Jaym Gates and Erika Holt (eds.), Rigor Amortis. Absolute XPress, 2010. Pp. 148. ISBN 9781894817837. $14.95 print / $2.99 e-book.Reviewed by Don Campbell
In Rigor Amortis we have a book that is not really about sex and death. It’s more about sex and undeath. That crawling hunger we all feel replaced by another kind entirely. The lengths we might go to out of lonely desperation or simply the grief of a lost love, those stories are here too. Sometimes it’s gray-green flesh meeting pink or perhaps some straight-up zombie on zombie action. These are stories of loss, experimentation, and control. Genitals grind, teeth scrape on bone, and sometimes it’s happening all at the same time as strips of flesh slough away or are torn off in a passionate frenzy.
The book began as a Twitter joke by Gates and some of the authors, a commentary on the oversaturation of zombie-related fiction on the market. It took on a life of its own and soon Holt brought the collection to the attention of Absolute XPress, a direct-to-reader publisher known for a focus on genre books. The trip from Twitter to “real book” was a surprisingly short one and an interesting example of how different modern technology has made the writer’s struggle. The book itself is in four sections labeled Romance, Revenge, Risk and Raunch, and coming in at only 134 pages, it is a short and sweet collection of flash fiction. Most of the stories found here are no more than a page or two long making them easily, ahem, digested in a single sitting.
The Romance section contains stories such as ‘Til Death Do Our Parts’ by Kaolin Imago Fire (14) in which a freshly turned couple are intent to spend what little remaining time they have together in fiery passion. It is only a couple of pages but one gets the sense of urgency they both feel at their quickly deteriorating state as simple things become more and more difficult. As well as ‘Surrender’ by Xander Briggs (22), a quick tale of a woman trapped in her home by the ravening hordes and the now nearly mindless man she loved having just enough of his self left in his rotted skull to come looking for her.
Revenge contains stories of a more sinister nature, like ‘Love, Love (And Chains) Will Keep Us Together’ by R. Schuyler Devin (37) in which a man’s dream girl comes literally bursting into his apartment, infected and insane, and he does the only reasonable thing he can think of, hold her prisoner and use her as a squirming sex doll. The Revenge section contains the most examples of the human being the aggressor rather than the victim, and in the case of ‘Syd’s Turn’ by R. E. VanNewkirk (58), a powder procured from a local bokor leads to a new type of BDSM play in which a young couple take turns zombifying each other into sexual submission. Incensed over his treatment during his last zombification, the titular Syd takes his turn at being master too far for too long. As the rotting flesh sloughs off of his beloved it is then that you get the true horror of the situation, and it is a story about how sometimes when we give power over ourselves to others, we may find that they abuse it beyond return.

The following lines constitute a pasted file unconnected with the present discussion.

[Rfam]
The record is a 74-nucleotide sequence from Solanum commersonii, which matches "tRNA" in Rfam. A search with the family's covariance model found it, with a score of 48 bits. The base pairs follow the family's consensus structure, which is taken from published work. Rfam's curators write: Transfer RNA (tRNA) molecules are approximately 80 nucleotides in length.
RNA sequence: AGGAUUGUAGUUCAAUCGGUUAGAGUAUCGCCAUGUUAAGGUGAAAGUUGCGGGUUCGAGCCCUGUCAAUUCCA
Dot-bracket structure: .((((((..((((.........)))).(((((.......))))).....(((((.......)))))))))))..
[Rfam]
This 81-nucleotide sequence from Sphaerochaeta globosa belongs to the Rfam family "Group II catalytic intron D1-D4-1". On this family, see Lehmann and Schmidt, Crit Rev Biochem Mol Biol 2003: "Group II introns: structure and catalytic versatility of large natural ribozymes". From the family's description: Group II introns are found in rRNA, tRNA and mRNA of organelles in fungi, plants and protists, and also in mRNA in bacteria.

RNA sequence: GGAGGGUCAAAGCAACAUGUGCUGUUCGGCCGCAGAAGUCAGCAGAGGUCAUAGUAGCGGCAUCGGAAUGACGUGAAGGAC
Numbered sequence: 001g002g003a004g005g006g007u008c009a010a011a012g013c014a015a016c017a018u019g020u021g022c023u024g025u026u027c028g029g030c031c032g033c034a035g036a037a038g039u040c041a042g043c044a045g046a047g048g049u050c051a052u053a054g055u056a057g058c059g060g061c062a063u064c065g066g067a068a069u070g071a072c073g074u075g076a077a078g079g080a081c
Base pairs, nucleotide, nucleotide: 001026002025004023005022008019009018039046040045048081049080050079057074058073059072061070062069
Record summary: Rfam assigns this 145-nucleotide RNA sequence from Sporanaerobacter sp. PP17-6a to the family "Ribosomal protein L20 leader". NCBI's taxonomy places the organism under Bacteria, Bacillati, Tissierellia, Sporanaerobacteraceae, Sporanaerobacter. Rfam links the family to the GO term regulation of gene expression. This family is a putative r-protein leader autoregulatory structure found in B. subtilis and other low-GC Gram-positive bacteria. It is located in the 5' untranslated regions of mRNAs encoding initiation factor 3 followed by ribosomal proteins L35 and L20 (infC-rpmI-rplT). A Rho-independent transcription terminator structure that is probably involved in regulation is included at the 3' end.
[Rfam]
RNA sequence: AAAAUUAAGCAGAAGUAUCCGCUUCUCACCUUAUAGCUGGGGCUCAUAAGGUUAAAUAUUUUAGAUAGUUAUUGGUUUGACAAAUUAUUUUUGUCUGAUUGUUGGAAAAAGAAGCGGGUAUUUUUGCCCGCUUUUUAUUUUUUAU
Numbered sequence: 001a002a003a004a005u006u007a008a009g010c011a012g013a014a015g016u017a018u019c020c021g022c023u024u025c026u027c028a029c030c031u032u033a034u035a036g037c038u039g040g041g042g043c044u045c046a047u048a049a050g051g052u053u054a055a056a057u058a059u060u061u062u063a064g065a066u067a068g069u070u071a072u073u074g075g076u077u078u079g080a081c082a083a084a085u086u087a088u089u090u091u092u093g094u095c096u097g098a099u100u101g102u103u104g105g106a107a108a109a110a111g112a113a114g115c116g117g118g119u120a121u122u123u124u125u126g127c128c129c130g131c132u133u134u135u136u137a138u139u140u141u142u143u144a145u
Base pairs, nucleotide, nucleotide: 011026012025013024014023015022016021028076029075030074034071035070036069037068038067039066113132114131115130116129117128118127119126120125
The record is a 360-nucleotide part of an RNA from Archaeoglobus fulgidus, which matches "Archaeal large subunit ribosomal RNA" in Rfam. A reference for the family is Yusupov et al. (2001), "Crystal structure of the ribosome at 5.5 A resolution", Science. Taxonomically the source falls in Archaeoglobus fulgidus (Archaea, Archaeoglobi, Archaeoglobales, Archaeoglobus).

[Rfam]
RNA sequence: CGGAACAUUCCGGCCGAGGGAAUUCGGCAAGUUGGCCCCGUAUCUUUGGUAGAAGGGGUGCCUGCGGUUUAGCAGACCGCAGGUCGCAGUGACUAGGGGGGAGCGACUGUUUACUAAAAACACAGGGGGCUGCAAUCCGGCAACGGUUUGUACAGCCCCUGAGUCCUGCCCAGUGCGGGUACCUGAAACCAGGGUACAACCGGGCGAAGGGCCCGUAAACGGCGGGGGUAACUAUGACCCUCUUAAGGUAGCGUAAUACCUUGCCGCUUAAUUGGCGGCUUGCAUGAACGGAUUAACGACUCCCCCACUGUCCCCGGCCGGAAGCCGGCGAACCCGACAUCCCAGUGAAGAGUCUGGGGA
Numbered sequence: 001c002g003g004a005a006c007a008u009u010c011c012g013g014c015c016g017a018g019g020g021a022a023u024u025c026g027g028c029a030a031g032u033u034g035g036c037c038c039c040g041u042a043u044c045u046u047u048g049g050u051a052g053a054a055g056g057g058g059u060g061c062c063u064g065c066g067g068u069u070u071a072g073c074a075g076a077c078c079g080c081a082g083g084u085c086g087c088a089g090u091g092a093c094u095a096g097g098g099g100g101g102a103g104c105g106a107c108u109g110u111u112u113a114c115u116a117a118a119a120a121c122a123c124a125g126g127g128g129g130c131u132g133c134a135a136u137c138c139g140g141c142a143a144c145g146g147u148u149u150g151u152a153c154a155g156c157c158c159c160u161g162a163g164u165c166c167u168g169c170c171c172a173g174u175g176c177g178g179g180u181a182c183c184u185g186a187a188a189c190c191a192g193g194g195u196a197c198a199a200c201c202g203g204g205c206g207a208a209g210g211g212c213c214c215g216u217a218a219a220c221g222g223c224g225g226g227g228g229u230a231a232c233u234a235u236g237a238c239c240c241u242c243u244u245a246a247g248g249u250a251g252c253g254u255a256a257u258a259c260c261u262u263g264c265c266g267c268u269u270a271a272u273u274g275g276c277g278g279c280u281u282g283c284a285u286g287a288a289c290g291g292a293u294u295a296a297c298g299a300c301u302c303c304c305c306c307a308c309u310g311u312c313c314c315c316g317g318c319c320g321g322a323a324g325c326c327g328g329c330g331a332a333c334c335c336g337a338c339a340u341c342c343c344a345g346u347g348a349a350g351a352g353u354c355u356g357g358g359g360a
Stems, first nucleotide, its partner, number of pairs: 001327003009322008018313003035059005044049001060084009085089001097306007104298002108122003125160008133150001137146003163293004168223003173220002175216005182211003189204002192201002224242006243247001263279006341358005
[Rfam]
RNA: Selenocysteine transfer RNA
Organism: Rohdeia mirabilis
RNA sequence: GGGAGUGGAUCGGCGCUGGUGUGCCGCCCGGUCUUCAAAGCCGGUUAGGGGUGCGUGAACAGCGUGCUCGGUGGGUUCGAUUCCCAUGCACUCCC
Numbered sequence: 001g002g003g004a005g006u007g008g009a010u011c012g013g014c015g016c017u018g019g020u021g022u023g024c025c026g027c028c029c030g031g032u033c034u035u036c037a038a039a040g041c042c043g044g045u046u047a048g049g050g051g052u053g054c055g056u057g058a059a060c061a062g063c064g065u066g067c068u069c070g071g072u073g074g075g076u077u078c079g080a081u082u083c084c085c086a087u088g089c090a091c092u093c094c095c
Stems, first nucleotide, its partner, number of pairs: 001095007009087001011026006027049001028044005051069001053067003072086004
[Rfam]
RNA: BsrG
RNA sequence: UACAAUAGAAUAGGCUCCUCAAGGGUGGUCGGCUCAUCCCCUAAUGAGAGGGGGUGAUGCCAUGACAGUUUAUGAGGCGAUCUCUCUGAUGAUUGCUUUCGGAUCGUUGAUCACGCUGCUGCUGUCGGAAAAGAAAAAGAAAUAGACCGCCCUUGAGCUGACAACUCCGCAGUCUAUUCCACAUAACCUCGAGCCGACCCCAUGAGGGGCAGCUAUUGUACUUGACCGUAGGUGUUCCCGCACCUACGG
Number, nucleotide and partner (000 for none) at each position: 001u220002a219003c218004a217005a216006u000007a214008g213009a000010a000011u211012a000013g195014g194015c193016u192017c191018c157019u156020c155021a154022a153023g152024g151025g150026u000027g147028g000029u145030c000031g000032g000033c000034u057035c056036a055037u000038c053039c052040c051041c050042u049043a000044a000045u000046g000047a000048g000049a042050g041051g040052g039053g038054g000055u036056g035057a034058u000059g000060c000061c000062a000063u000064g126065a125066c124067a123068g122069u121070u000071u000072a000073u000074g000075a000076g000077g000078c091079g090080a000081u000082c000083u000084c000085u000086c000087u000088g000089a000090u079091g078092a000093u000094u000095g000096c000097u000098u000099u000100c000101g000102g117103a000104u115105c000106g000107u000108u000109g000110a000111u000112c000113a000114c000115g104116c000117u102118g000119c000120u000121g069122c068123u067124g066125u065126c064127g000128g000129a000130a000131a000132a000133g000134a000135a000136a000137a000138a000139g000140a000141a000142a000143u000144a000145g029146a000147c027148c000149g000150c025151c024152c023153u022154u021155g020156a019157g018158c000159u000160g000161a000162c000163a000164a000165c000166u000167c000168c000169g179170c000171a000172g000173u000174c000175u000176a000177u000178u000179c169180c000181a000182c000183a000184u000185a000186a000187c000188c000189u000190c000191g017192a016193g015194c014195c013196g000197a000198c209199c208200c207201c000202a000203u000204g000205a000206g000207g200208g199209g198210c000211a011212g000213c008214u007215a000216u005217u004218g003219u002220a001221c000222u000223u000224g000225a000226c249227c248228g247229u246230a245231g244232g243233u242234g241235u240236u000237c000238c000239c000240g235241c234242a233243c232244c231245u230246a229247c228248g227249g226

Risk is the section for experimentation, the section in which Michael Phillips dreams of surrendering to the zombie apocalypse in his prose poem ‘Waking Up Someone Who Isn’t Me’ (77). It is a place where a “Z-curious” girl can make a Craigslist hookup with the undead girl of her dreams (no maggots please) in Sarah Goslee’s ‘My Summer Romance’ (81). From one perspective it could be seen as the tale of a doomed romance, from another it is a cautionary yarn about the dangers of online predators. It is a tale of misguided exploration and restraint that ends as all summer romances must, in horrible bloodshed.
The final section, Raunch, is what its name implies. If you haven’t gotten your fill of squelching zombie genitalia by this point, this is the section for you. Your first stop is an undead sex club for a little gangbang action (don’t forget your penis!) in ‘Urbanites’ by Pete “Patch” Alberti (99). Afterward, make a stop in the restroom to tidy yourself up and maybe have a chance encounter with a beautiful stranger in V. R. Roadifer’s ‘Honey’ (109). We end the section and the anthology with ‘Cloudy With a Chance of Zombie Orgasm’ by Annette Dupree (119). It is a bizarre if somewhat clumsily titled piece about a sexually frustrated gun nut of a girl who finally finds the satisfaction she’s so longed for when an army of zombie lesbians show up at her doorstep wielding the ultimate love toys.
I’m just going to come right out and say it, I loved Rigor Amortis. Beginning to end and front to back. I have absolutely nothing really negative to say about it. The worst that can be said is that it is a book of zombie erotica, which has a certain squick factor that is certainly not for the squeamish, but it is well written squick for all of that.
It’s not just about sex and death, of course, but also about our relationships. It is about a longing to be together beyond the veil and how, given the opportunity, we can be overly cruel even to the ones we love. Especially to the ones we love. Our capacity to love is great, but our capacity to take advantage of even the most deleterious of situations can occlude it easily when we are put into a situation where the old rules no longer apply and the new rules barely exist if at all. Sometimes love is beautiful and sometimes it is rancid and festering and full of pain, but we hold onto it anyway. If these are the sort of stories that interest you, you could do far, far worse than this little anthology.
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